Participation in the Universal Declaration of Human Rights

After 1945 he was given an important task: he was to take over the leadership of the delegation that represented France at the UNESCO meetings in Mexico City , where a draft for a globally applicable catalog of human rights had to be drawn up . In the discussions, Maritain was able to fall back on his philosophically founded catalog of 26 human rights (" Les Droits de l'homme et la loi naturelle ", 1942) and thus present a precise and comprehensive definition of the actual personal rights. His influence on the deliberations in Mexico was ultimately expressed in the fact that 22 of the 26 rights he proposed were found in the Universal Declaration of Human Rights , which the United Nations adopted on December 10, 1948. As early as the spring of 1948, Maritain asked to be released from the diplomatic service and returned from Rome to the USA, his adopted home.

Late work

At Princeton, he accepted the chair of moral philosophy set up especially for him as professor emeritus and continued to work on aspects of existentialism and personalism. This initially included explanations on the concept of freedom, the intuitive insight into moral norms and the growth of being resulting from moral action (" La loi naturelle " 1950; " Neuf leçons sur la philosophie morale " 1951; " Approches de Dieu " 1953).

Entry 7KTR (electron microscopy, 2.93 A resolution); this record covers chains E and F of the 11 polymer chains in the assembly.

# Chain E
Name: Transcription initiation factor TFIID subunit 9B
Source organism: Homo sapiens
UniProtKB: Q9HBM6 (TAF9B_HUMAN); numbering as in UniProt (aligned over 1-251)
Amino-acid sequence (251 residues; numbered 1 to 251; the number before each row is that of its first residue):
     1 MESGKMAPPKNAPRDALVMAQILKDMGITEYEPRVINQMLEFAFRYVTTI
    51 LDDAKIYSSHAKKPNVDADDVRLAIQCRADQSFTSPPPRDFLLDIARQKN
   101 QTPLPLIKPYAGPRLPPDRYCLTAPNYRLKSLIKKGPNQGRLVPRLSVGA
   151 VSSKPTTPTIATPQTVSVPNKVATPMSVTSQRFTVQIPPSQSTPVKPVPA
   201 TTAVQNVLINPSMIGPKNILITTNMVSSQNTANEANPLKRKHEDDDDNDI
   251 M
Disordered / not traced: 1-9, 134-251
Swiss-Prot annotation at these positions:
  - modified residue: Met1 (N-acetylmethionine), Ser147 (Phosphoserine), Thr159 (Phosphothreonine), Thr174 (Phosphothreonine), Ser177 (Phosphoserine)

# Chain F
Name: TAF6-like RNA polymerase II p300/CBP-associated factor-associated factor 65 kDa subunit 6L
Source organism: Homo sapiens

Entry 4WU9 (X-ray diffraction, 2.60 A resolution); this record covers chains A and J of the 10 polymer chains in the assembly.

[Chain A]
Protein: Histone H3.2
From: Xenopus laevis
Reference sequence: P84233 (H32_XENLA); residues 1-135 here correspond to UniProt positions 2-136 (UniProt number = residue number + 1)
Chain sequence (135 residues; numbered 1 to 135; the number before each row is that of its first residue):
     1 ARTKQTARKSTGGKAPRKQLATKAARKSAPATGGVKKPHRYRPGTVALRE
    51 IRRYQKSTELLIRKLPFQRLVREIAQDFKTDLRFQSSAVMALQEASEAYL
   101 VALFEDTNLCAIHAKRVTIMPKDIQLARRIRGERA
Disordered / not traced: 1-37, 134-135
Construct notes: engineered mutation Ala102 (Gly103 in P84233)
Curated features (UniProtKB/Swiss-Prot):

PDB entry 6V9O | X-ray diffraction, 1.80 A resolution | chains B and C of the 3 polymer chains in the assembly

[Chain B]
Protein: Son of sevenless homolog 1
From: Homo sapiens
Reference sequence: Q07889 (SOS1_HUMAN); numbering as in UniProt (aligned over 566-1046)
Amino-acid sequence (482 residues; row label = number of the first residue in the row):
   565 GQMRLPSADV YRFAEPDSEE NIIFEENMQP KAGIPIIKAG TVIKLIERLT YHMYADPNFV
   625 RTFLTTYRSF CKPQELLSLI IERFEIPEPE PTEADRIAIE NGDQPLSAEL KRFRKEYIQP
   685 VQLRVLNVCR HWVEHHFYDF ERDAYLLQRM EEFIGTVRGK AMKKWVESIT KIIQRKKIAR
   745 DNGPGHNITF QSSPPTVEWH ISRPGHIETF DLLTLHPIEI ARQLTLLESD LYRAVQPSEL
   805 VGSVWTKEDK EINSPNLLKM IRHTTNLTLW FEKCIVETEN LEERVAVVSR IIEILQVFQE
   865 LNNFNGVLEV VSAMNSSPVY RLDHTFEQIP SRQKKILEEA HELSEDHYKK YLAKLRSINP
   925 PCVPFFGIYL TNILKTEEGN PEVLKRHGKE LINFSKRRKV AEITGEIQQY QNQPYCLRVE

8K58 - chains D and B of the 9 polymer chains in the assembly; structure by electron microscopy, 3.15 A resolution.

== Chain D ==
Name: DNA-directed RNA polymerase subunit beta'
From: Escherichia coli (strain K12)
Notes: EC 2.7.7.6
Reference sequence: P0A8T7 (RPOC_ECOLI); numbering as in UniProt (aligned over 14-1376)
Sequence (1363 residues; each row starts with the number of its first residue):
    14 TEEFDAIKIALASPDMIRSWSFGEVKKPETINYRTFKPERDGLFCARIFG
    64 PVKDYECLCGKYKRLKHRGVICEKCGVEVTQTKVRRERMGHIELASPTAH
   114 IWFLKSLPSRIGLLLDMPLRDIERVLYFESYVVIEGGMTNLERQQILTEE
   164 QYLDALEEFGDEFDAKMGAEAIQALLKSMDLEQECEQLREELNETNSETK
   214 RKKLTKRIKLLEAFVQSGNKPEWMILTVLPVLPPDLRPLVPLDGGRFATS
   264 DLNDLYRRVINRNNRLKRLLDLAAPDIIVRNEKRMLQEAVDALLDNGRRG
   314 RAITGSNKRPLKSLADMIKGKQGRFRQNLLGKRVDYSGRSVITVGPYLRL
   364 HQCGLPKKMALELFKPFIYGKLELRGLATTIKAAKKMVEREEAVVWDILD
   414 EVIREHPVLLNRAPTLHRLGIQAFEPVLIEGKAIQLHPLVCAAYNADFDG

With these foundations he was able to present a dynamic model of the soul in his main work of this phase in 1953, L'Intuition créatrice dans l'art et dans la poésie , based on a detailed examination of what happens in the artist from the triggering inspiration to the finished work of art. In it he integrated all aspects of connatural knowledge, inner-psychological processes, creative-personal independence and ontological power of being.

Later, Maritain also went on to the theological investigation of the person of Jesus and his two natures ( De la grâce et de l'humanité de Jésus , 1967). The Princeton chair gave Maritain enough space for international lectures, v. a. in the emerging countries of Latin America, for congresses as well as for a number of other very different publications ( Pour une philosophie de l'éducation , 1953; Le Péché de l'Ange , 1956; Pour une philosophie de l'histoire , 1957; Liturgie et contemplation , 1959; La Philosophie morale , 1960). With the death of his sister-in-law Véra (1959), who had looked after the household since 1907, as well as the death of his wife (1960), Maritain got into a serious crisis. He settled in Toulouse in March 1961, where he found a new spiritual home with the Petits Frères de Jésus founded by Charles de Foucauld until his death and actually only wanted to prepare for death undisturbed.